4. Manages your risk
Build a more diversified property portfolio than you could on your own
The reality of property investing is that in making property selection decisions, you make the best decision you can make at a point in time based on all the information you have available to you.
Despite all the due diligence in the world, you actually don’t know how the property you select is going to perform over time. No one does. So building a diversified property portfolio makes sense as some of the properties you select may perform really well, however others may perform okay and others may perform poorly.
By controlling a number of properties you are more effectively managing your risk by spreading it across a number of investments rather than just one. By doing this you reduce the chances of picking a property that performs below average and increasing the chance of selecting a great investment.
Reduce the effects of your personal investment biases
Another benefit of sharing the risk with others is that when it comes to property selection and strategy decisions, you have a group of people with different knowledge and perspectives to draw on.
The field of behavioural finance brings insights from the sciences of psychology and sociology to correct some of the mental biases that we all have that can lead to poor investment decisions.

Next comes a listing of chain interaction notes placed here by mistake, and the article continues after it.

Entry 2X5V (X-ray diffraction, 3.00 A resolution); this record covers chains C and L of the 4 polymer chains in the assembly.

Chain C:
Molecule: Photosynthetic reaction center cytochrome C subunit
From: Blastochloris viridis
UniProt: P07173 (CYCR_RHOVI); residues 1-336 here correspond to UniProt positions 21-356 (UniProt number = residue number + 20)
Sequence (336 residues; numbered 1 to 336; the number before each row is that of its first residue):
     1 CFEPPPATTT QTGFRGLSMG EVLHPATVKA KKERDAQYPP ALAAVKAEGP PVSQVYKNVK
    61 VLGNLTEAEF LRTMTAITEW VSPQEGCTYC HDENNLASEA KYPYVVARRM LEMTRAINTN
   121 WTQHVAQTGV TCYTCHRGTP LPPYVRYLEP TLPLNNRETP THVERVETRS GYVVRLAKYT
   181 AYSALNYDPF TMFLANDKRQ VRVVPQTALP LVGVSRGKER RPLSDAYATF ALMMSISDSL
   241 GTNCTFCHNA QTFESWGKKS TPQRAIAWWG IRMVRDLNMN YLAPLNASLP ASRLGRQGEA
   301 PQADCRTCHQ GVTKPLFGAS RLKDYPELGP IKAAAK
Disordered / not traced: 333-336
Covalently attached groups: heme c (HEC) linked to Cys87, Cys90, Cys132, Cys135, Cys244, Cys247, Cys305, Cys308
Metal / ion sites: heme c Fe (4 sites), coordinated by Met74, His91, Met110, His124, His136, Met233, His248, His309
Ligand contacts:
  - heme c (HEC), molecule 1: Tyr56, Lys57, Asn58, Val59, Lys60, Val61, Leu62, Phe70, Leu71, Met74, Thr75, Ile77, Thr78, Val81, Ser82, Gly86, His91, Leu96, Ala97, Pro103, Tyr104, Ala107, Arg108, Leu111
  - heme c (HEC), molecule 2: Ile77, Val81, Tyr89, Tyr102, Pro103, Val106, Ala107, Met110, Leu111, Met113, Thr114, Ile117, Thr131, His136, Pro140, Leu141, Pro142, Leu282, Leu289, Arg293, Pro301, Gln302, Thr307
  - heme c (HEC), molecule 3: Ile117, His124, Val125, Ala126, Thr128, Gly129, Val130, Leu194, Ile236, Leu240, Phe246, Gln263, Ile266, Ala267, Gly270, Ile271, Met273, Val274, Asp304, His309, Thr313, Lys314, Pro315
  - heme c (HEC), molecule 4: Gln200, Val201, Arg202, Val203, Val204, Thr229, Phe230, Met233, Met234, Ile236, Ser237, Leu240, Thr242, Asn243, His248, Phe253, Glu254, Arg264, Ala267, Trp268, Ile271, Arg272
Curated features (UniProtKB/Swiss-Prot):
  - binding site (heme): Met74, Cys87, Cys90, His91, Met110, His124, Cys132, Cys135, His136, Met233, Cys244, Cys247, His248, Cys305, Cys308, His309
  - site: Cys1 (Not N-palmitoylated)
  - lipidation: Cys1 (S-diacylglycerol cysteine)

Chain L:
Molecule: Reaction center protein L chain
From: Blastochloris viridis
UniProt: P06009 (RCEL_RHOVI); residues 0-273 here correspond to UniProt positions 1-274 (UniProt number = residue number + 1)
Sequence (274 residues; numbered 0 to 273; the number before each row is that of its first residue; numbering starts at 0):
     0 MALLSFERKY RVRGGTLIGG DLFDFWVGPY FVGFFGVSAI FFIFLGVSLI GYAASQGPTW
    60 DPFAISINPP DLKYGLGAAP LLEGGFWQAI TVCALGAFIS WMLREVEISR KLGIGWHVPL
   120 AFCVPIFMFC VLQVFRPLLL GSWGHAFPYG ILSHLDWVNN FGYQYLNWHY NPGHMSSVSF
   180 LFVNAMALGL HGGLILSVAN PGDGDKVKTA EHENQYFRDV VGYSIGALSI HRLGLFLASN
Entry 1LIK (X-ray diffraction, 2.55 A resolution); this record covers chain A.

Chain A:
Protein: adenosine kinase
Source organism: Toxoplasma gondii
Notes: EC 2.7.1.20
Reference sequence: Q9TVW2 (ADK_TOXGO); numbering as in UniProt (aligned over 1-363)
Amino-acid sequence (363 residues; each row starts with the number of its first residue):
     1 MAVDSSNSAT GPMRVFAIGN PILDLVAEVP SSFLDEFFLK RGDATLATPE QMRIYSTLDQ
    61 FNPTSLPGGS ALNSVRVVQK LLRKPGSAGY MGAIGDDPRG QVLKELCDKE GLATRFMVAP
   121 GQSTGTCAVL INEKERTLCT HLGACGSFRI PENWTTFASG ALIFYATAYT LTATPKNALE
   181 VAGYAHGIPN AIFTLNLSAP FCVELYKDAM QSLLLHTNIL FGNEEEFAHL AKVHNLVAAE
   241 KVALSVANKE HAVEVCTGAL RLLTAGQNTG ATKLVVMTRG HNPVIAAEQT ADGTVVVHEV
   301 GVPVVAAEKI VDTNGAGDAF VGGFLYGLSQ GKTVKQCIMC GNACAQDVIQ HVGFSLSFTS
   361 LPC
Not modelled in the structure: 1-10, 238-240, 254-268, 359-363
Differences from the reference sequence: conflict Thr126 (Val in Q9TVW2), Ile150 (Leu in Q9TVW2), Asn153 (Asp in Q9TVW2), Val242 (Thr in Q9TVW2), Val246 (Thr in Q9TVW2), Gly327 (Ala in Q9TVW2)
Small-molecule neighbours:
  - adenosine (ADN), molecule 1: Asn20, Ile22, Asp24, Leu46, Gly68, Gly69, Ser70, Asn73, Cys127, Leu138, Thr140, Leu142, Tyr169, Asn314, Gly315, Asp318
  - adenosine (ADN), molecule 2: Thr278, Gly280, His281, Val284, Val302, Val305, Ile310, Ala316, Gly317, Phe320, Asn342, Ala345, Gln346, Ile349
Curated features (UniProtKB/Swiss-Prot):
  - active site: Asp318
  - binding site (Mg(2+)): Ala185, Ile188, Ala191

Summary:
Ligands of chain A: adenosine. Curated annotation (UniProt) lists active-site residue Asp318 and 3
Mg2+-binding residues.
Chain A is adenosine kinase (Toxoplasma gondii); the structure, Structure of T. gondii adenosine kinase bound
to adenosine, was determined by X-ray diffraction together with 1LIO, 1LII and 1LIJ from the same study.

Overconfidence, confirmatory bias, loss aversion, framing (also called prospect theory ie. the idea that investors make different decisions based on the way the same piece of information is presented), anchoring (our tendency to grab hold of irrelevant and potentially subliminal information and then becoming biased towards that number when faced with uncertainty) and representativeness (our bias to make decisions based on how things appear rather than how statistically likely they are) are all natural personality traits that conspire against us when making investment decisions.
Bubbles are the most obvious demonstration that investor psychology plays a role in markets. George Soros, in his book “The Crash of 2008 and What it Means: The New Paradigm for Financial Markets” explores these themes through his theory of reflexivity.
The theory of reflexivity was adopted by Soros from philosopher Karl Popper. The theory suggests that the perceptions of investors have a reflexive relationship with reality – that these perceptions can inform and alter the fundamentals on which supposedly rational markets are based. In other words, financial trends start from rational causes but are often prolonged to a point where prices swing far into the irrational.
So having more minds with different perspectives focused on the same investment decisions can mean that as a group you end up making better investment decisions than you could by yourself.
Take advantage of a unique co-ownership structure that maximises flexibility and protection